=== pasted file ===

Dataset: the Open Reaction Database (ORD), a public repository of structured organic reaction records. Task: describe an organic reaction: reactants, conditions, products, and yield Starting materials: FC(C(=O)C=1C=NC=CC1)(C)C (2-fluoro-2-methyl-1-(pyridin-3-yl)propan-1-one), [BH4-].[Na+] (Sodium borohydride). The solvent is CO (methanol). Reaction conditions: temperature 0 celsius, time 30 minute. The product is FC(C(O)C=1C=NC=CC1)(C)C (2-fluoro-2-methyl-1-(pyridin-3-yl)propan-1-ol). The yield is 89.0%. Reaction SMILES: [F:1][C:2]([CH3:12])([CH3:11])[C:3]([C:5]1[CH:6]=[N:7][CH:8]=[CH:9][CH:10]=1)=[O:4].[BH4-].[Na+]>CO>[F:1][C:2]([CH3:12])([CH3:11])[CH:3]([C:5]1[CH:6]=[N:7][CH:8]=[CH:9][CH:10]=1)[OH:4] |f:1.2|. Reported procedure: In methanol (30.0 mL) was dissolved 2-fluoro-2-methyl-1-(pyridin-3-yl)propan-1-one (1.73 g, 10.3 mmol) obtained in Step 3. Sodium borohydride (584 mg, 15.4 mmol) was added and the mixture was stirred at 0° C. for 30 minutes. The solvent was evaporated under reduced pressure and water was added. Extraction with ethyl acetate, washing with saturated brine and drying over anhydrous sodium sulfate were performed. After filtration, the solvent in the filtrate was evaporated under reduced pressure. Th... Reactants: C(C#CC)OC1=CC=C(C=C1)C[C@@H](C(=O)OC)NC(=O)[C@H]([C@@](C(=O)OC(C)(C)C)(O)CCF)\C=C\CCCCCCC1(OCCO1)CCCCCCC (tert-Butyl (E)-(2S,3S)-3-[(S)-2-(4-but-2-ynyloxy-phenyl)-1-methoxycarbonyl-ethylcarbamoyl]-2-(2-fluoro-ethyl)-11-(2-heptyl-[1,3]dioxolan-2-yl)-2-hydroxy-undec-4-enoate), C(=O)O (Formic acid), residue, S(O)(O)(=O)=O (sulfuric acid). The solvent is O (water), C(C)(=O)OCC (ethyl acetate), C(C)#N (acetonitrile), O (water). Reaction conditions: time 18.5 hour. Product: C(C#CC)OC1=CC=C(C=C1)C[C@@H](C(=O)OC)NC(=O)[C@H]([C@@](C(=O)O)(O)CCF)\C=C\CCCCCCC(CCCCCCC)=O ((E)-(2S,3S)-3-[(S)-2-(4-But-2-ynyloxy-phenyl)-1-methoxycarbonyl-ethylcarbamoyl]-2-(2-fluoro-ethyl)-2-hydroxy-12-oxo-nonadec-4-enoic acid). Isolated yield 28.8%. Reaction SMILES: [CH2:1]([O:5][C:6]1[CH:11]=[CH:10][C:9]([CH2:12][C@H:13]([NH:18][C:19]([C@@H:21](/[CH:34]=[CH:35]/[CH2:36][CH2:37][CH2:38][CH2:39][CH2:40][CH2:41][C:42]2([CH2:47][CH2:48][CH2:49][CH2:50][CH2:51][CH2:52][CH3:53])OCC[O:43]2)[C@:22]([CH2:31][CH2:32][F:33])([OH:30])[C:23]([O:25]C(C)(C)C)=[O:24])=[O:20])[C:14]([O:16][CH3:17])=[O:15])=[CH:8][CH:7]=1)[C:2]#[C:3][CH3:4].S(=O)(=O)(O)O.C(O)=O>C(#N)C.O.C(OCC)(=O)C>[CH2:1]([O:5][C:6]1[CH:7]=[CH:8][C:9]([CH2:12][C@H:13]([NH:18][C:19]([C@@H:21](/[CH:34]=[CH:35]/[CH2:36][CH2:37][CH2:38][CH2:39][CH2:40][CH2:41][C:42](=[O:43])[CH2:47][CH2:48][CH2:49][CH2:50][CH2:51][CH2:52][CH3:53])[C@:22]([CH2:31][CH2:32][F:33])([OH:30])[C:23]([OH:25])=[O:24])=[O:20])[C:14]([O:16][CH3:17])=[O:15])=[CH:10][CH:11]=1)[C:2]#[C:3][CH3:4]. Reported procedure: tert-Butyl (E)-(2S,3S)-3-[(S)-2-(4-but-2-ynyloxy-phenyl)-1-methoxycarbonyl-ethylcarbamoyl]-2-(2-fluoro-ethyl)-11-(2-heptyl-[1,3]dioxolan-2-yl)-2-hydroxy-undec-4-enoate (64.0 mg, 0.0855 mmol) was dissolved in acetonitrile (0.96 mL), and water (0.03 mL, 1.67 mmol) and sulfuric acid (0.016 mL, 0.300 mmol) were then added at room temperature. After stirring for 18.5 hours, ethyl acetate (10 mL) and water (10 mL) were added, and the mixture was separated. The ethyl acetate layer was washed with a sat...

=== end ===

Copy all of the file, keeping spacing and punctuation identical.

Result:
Dataset: the Open Reaction Database (ORD), a public repository of structured organic reaction records. Task: describe an organic reaction: reactants, conditions, products, and yield Starting materials: FC(C(=O)C=1C=NC=CC1)(C)C (2-fluoro-2-methyl-1-(pyridin-3-yl)propan-1-one), [BH4-].[Na+] (Sodium borohydride). The solvent is CO (methanol). Reaction conditions: temperature 0 celsius, time 30 minute. The product is FC(C(O)C=1C=NC=CC1)(C)C (2-fluoro-2-methyl-1-(pyridin-3-yl)propan-1-ol). The yield is 89.0%. Reaction SMILES: [F:1][C:2]([CH3:12])([CH3:11])[C:3]([C:5]1[CH:6]=[N:7][CH:8]=[CH:9][CH:10]=1)=[O:4].[BH4-].[Na+]>CO>[F:1][C:2]([CH3:12])([CH3:11])[CH:3]([C:5]1[CH:6]=[N:7][CH:8]=[CH:9][CH:10]=1)[OH:4] |f:1.2|. Reported procedure: In methanol (30.0 mL) was dissolved 2-fluoro-2-methyl-1-(pyridin-3-yl)propan-1-one (1.73 g, 10.3 mmol) obtained in Step 3. Sodium borohydride (584 mg, 15.4 mmol) was added and the mixture was stirred at 0° C. for 30 minutes. The solvent was evaporated under reduced pressure and water was added. Extraction with ethyl acetate, washing with saturated brine and drying over anhydrous sodium sulfate were performed. After filtration, the solvent in the filtrate was evaporated under reduced pressure. Th... Reactants: C(C#CC)OC1=CC=C(C=C1)C[C@@H](C(=O)OC)NC(=O)[C@H]([C@@](C(=O)OC(C)(C)C)(O)CCF)\C=C\CCCCCCC1(OCCO1)CCCCCCC (tert-Butyl (E)-(2S,3S)-3-[(S)-2-(4-but-2-ynyloxy-phenyl)-1-methoxycarbonyl-ethylcarbamoyl]-2-(2-fluoro-ethyl)-11-(2-heptyl-[1,3]dioxolan-2-yl)-2-hydroxy-undec-4-enoate), C(=O)O (Formic acid), residue, S(O)(O)(=O)=O (sulfuric acid). The solvent is O (water), C(C)(=O)OCC (ethyl acetate), C(C)#N (acetonitrile), O (water). Reaction conditions: time 18.5 hour. Product: C(C#CC)OC1=CC=C(C=C1)C[C@@H](C(=O)OC)NC(=O)[C@H]([C@@](C(=O)O)(O)CCF)\C=C\CCCCCCC(CCCCCCC)=O ((E)-(2S,3S)-3-[(S)-2-(4-But-2-ynyloxy-phenyl)-1-methoxycarbonyl-ethylcarbamoyl]-2-(2-fluoro-ethyl)-2-hydroxy-12-oxo-nonadec-4-enoic acid). Isolated yield 28.8%. Reaction SMILES: [CH2:1]([O:5][C:6]1[CH:11]=[CH:10][C:9]([CH2:12][C@H:13]([NH:18][C:19]([C@@H:21](/[CH:34]=[CH:35]/[CH2:36][CH2:37][CH2:38][CH2:39][CH2:40][CH2:41][C:42]2([CH2:47][CH2:48][CH2:49][CH2:50][CH2:51][CH2:52][CH3:53])OCC[O:43]2)[C@:22]([CH2:31][CH2:32][F:33])([OH:30])[C:23]([O:25]C(C)(C)C)=[O:24])=[O:20])[C:14]([O:16][CH3:17])=[O:15])=[CH:8][CH:7]=1)[C:2]#[C:3][CH3:4].S(=O)(=O)(O)O.C(O)=O>C(#N)C.O.C(OCC)(=O)C>[CH2:1]([O:5][C:6]1[CH:7]=[CH:8][C:9]([CH2:12][C@H:13]([NH:18][C:19]([C@@H:21](/[CH:34]=[CH:35]/[CH2:36][CH2:37][CH2:38][CH2:39][CH2:40][CH2:41][C:42](=[O:43])[CH2:47][CH2:48][CH2:49][CH2:50][CH2:51][CH2:52][CH3:53])[C@:22]([CH2:31][CH2:32][F:33])([OH:30])[C:23]([OH:25])=[O:24])=[O:20])[C:14]([O:16][CH3:17])=[O:15])=[CH:10][CH:11]=1)[C:2]#[C:3][CH3:4]. Reported procedure: tert-Butyl (E)-(2S,3S)-3-[(S)-2-(4-but-2-ynyloxy-phenyl)-1-methoxycarbonyl-ethylcarbamoyl]-2-(2-fluoro-ethyl)-11-(2-heptyl-[1,3]dioxolan-2-yl)-2-hydroxy-undec-4-enoate (64.0 mg, 0.0855 mmol) was dissolved in acetonitrile (0.96 mL), and water (0.03 mL, 1.67 mmol) and sulfuric acid (0.016 mL, 0.300 mmol) were then added at room temperature. After stirring for 18.5 hours, ethyl acetate (10 mL) and water (10 mL) were added, and the mixture was separated. The ethyl acetate layer was washed with a sat...